EvidenceProf Blog

Editor: Colin Miller
Univ. of South Carolina School of Law

Saturday, November 26, 2011

Did You Get My Message: Court Of Appeals Of Ohio Finds No Error W/Admission Of Handwritten Transcripts Of Text Messages Under Rule 803(5)

Like its federal counterpartOhio Rule of Evidence 803(5) provides an exception to the rule against hearsay for

A memorandum or record concerning a matter about which a witness once had knowledge but now has insufficient recollection to enable him to testify fully and accurately, shown by the testimony of the witness to have been made or adopted when the matter was fresh in his memory and to reflect that knowledge correctly. If admitted, the memorandum or record may be read into evidence but may not itself be received as an exhibit unless offered by an adverse party.

So, let's say that the victim and the defendant send e-mails back and forth on the same night that the defendant allegedly committed a burglary and other crimes. And let's say that, in the wake of the crimes charged, the victim handwrote transcripts of the text messages. At trial, can the victim read the transcripts pursuant to Rule 803(5)? According to the recent opinion of the Court of Appeals of Ohio, Eighth District, in State v. Roseberry, 2011 WL 5588725 (Ohio App. 8 Dist. 2011), the answer is "yes."

In Roseberry, the facts were as stated above, with Wayman Roseberry being charged with one count each of aggravated burglary and kidnapping, each containing firearm and forfeiture specifications; one count of having weapons while under disability, with a forfeiture specification; and one count each of burglary, theft, and receiving stolen property. At trial,

The victim, Danielle Adams..., testified that Roseberry was her ex-boyfriend, and that when they were dating, he stayed at her residence every night, kept personal belongings there, and had a house key. In the spring of 2010, they ended their relationship, but Roseberry still visited Adams at her home even though she had taken her key back from him.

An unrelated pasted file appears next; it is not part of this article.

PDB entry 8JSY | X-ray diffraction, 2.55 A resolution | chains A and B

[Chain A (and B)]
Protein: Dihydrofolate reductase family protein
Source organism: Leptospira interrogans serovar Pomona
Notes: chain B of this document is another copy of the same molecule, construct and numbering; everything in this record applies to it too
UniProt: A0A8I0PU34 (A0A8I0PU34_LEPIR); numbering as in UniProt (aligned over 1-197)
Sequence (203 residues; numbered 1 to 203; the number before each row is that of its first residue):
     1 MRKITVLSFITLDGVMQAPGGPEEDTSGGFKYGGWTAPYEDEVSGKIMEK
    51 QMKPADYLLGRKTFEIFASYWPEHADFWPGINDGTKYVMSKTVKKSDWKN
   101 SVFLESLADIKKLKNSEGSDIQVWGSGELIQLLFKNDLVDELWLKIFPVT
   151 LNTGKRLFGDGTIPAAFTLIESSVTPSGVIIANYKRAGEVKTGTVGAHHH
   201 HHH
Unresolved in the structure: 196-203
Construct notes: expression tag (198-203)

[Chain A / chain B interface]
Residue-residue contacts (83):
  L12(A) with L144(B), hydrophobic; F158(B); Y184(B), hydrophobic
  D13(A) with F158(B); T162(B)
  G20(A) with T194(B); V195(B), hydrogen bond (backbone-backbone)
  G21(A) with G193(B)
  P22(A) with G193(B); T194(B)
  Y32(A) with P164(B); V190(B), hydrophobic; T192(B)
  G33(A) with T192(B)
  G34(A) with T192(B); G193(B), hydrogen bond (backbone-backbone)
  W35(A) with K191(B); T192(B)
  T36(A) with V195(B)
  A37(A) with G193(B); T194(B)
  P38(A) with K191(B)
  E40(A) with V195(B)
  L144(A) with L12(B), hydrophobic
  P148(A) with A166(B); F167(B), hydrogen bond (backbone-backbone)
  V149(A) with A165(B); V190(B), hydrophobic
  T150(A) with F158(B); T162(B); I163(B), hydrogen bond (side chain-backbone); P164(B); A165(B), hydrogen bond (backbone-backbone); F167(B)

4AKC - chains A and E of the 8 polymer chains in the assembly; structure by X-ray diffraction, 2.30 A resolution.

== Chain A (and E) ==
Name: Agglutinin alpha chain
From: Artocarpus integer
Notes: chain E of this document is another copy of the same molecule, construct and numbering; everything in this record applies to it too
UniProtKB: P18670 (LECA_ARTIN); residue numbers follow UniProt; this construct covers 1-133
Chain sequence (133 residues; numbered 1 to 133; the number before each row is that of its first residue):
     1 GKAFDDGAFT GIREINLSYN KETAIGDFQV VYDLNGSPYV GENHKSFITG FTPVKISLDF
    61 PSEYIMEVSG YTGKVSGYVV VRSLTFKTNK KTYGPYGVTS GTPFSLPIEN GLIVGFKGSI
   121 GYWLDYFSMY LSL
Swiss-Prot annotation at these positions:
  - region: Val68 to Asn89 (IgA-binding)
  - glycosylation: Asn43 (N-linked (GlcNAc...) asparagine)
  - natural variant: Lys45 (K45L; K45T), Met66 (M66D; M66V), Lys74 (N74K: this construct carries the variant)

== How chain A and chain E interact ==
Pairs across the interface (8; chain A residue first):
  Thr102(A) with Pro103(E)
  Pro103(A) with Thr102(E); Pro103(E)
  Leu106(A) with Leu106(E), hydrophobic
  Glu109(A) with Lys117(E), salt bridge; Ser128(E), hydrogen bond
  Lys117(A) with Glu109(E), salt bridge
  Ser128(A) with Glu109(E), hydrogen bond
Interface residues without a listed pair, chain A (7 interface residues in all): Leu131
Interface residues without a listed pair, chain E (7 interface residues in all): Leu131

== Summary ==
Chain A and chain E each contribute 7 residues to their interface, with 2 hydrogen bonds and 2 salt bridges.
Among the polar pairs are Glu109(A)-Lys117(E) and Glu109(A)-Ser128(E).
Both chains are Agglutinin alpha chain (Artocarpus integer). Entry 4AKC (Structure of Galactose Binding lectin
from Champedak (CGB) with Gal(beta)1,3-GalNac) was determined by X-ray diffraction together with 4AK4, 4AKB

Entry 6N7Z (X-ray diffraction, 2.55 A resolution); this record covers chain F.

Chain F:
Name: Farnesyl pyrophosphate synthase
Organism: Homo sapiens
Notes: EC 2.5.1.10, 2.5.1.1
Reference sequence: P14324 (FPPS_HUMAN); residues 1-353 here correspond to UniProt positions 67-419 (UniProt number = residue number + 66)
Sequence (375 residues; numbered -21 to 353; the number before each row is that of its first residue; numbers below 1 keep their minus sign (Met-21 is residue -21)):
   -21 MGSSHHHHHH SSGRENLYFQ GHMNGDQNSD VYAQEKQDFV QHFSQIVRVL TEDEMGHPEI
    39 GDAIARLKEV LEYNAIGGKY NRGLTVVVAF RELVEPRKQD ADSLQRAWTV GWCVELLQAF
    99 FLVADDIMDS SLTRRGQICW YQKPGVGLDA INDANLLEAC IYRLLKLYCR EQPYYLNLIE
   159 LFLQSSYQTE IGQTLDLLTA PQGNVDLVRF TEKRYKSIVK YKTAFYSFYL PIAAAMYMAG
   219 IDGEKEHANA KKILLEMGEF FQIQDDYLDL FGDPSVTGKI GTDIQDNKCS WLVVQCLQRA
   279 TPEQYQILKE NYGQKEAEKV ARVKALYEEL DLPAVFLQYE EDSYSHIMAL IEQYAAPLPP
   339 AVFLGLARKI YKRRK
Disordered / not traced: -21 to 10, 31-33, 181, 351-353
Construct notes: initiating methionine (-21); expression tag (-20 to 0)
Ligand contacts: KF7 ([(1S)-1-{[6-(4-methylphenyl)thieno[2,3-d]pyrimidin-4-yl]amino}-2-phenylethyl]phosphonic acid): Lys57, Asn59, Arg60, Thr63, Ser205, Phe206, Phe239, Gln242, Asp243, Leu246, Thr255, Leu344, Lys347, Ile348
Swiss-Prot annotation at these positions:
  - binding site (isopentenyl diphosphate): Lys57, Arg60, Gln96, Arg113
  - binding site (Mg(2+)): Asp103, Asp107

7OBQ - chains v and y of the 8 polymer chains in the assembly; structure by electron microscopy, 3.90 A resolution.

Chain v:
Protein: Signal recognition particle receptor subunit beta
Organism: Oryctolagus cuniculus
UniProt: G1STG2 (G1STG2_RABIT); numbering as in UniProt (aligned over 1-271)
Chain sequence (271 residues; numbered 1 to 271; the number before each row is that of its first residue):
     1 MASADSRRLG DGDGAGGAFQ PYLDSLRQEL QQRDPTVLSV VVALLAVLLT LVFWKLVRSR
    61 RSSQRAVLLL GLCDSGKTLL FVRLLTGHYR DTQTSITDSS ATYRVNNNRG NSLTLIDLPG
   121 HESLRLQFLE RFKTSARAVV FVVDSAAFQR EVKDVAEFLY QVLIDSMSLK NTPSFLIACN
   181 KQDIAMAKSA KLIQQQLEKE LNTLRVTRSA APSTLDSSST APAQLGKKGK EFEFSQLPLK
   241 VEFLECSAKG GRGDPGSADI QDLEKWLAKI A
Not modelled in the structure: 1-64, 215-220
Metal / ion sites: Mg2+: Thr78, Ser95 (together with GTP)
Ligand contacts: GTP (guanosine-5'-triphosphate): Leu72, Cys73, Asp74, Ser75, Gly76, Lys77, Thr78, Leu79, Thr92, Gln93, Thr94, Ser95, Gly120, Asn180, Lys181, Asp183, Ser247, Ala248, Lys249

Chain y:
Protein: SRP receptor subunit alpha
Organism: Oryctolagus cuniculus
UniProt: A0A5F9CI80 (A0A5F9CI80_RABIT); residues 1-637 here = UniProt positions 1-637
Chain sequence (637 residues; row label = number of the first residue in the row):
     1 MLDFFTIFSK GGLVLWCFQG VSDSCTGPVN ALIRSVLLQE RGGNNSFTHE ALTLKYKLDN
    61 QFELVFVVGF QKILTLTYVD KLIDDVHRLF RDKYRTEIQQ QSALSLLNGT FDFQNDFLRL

The trial court also allowed Adams to read written transcripts that she created from text messages exchanged between Roseberry on the night that he allegedly committed the crime charged:

“Roseberry: Man u did smething ill brak da window.
* *
“Adams: Wht?
“Roseberry: I dnt wnt to brake nothing to get n and u blocked da door so I cant get n
* *
“Adams: So you got my key huh
* *
“Roseberry: OK can u un block da door I dnt have no where to go
“Adams: Y u say u didn't have the key
“Roseberry: Cuz who wnt ti be left n da streets
“Roseberry: Man pease dnt make me do smething I dnt wnt please open dat door
“Roseberry: Man ima get n
“Adams: I hope u aint breakin no window
“Adams: Im at work go wit your best friend, he always got ur bck remember
“Roseberry: I neva said that im tryna get away I don't wnt to do sht stupid so please let me n
“Adams: I said i'm at work
“Roseberry: Ok how do i get in” 

After he was convicted, Adams appealed, claiming "that the trial court abused its discretion in allowing Adams to read her handwritten transcription of the text messages out loud in open court on direct examination." The Court of Appeals of Ohio, Eighth District, disagreed, concluding that

In this case, Adams testified that when she went to the police station, she took her cell phone and wrote down the text messages exchanged between her and Roseberry the night of July 24 through July 25. On direct examination, Adams stated she could not recall the exact content of the messages she received, but when she wrote down the text messages, her recollection of the content of the text messages was fresh in her mind. When presented with the handwritten list, Adams also positively identified it as her transcribed compilation of the text messages exchanged between her and Roseberry. She testified that she knew the text messages were coming from Roseberry's phone because she knew his cell number at the time, although she admitted she currently could not recall the number. Accordingly, the trial court did not abuse its discretion by allowing Adams to read the series of text messages out loud pursuant to Evid.R. 803(5), and the trial court's exclusion of the handwritten compilation as an exhibit was proper.

(That said, the police took photographs of other text messages and admitted them at trial, and the appellate court deemed the admission of these photographs to be reversible error with regard to the burglary conviction).



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